Mēris Botnet Likely Strikes Again in Attack Google StoppedGoogle Is Not Releasing the Identity of the Victim
Google detected and stopped one of the largest distributed denial-of-service incidents yet in a likely sighting of the Mēris botnet.
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Google is not releasing the identity of the victim, whose web servers faced a barrage of 46 million https requests per second. The peak volume of malicious traffic was 76% larger than the previously reported record for https attacks in a Mēris botnet incident detected only two months ago by Cloudflare (see: Cloudflare Mitigates Record HTTPS DDoS Attack).
The attack lasted for more than an hour. Google likens the incident to "receiving all the daily requests to Wikipedia in just 10 seconds." Wikipedia is one of the most-visited websites.
The abnormally high volume of malicious traffic originated from 5,256 source IPs from across 132 countries, and Brazil, India, Russia and Indonesia made up 31% of the total traffic, Google says. Nearly one-quarter of the source IPs came from Tor exit nodes although the request volume amounted to just 3% of the attack traffic.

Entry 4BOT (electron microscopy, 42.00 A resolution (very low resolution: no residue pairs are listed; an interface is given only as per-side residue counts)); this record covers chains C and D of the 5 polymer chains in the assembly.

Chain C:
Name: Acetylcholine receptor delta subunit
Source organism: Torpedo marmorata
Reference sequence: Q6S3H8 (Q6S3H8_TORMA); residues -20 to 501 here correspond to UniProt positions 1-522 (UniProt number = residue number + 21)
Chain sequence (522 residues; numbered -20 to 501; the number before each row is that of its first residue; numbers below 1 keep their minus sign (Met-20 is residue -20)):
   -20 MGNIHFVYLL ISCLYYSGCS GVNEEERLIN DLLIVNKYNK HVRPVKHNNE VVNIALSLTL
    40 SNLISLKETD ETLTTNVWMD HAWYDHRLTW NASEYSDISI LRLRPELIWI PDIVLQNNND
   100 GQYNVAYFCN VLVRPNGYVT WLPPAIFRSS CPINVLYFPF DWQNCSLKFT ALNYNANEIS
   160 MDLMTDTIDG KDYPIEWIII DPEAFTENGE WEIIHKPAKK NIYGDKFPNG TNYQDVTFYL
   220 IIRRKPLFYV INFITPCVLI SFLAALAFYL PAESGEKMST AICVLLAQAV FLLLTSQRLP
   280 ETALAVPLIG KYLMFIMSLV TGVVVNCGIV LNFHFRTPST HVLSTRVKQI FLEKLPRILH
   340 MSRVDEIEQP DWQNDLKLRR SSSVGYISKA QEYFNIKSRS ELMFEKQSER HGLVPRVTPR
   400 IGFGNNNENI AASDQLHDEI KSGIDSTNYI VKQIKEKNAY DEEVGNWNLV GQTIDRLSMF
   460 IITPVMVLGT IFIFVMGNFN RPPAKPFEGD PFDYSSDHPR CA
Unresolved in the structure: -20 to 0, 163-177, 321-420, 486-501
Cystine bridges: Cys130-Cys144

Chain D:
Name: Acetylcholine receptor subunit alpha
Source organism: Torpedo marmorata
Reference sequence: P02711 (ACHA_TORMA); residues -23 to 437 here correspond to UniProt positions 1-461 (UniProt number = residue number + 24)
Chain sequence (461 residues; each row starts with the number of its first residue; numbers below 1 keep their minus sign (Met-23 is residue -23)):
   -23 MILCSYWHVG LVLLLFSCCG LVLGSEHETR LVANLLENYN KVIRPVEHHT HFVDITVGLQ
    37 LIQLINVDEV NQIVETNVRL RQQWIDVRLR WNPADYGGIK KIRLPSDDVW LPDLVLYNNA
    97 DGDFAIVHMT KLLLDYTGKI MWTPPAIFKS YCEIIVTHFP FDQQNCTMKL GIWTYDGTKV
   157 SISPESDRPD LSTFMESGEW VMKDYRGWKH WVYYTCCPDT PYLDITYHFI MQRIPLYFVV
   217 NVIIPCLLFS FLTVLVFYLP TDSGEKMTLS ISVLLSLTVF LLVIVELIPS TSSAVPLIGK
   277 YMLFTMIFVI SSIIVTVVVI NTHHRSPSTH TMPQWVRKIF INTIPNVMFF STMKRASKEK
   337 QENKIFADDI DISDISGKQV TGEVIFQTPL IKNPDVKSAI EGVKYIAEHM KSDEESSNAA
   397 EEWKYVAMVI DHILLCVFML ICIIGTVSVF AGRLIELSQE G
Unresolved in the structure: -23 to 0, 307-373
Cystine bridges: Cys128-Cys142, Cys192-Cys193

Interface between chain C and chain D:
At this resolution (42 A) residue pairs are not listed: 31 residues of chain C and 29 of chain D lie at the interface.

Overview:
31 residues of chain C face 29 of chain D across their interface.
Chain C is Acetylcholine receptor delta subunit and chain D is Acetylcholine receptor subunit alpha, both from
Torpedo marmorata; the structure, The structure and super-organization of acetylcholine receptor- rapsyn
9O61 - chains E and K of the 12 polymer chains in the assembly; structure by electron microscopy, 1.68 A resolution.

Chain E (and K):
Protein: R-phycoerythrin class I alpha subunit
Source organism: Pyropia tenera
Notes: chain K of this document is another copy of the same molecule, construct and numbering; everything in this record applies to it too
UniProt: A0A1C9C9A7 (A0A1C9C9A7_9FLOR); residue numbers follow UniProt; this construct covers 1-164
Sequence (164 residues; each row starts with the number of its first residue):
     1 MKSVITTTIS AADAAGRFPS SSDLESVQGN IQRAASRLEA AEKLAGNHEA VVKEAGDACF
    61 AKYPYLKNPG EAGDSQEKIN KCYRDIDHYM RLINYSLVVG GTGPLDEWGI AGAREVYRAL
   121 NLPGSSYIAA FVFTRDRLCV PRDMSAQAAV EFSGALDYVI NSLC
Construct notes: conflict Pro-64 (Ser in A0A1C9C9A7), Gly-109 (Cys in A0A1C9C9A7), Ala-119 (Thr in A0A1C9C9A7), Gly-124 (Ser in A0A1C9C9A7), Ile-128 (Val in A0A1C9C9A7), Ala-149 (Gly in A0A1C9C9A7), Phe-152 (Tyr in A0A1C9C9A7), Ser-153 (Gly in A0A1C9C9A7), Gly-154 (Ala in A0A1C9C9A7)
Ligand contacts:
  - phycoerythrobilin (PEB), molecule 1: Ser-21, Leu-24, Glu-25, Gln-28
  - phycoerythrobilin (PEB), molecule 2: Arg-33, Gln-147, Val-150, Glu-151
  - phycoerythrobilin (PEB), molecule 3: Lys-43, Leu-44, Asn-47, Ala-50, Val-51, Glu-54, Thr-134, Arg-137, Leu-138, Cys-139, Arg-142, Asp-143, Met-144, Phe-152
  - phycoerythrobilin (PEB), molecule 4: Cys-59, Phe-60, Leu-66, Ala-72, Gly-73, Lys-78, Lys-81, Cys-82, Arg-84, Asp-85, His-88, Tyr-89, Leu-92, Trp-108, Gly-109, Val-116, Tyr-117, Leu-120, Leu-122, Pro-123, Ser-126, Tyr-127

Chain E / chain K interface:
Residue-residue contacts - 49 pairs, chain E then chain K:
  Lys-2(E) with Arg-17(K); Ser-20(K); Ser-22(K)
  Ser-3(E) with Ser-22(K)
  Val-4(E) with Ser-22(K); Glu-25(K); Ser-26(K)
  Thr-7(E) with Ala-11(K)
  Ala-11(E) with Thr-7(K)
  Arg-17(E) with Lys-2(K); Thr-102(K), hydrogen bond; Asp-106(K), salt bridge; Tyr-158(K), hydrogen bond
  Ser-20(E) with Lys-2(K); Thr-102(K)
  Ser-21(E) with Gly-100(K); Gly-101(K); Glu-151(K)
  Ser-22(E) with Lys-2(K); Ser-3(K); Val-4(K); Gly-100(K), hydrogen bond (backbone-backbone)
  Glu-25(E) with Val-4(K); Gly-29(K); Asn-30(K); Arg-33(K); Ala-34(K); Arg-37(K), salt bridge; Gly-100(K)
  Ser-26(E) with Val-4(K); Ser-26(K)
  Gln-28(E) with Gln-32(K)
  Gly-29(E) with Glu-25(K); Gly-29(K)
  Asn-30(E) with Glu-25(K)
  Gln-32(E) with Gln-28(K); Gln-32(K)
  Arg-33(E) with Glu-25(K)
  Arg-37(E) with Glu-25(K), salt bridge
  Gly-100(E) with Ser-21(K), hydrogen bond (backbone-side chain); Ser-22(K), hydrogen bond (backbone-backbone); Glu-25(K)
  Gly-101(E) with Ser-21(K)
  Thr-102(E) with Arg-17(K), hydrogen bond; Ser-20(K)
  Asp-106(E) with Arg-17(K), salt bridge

Google says the geographic distribution and types of unsecured services leveraged to generate the attack match known patterns of Mēris activity.
The Mēris botnet was first observed by cybersecurity firms Qrator Labs in 2021 (see: Mēris: How to Stop the Most Powerful Botnet on Record).
One defining characteristic of the botnet is that it's formed with infected networking hardware manufactured by Latvian company MikroTik. The vulnerability used by the botnet herders was patched in 2018, but unpatched routers are a notorious source of botnet devices.
It also uses a technique known as http pipelining to increase the volume of malicious traffic. Pipelining is a feature of the protocol for requesting web traffic that allows a device to send multiple TCP requests without waiting for a reply.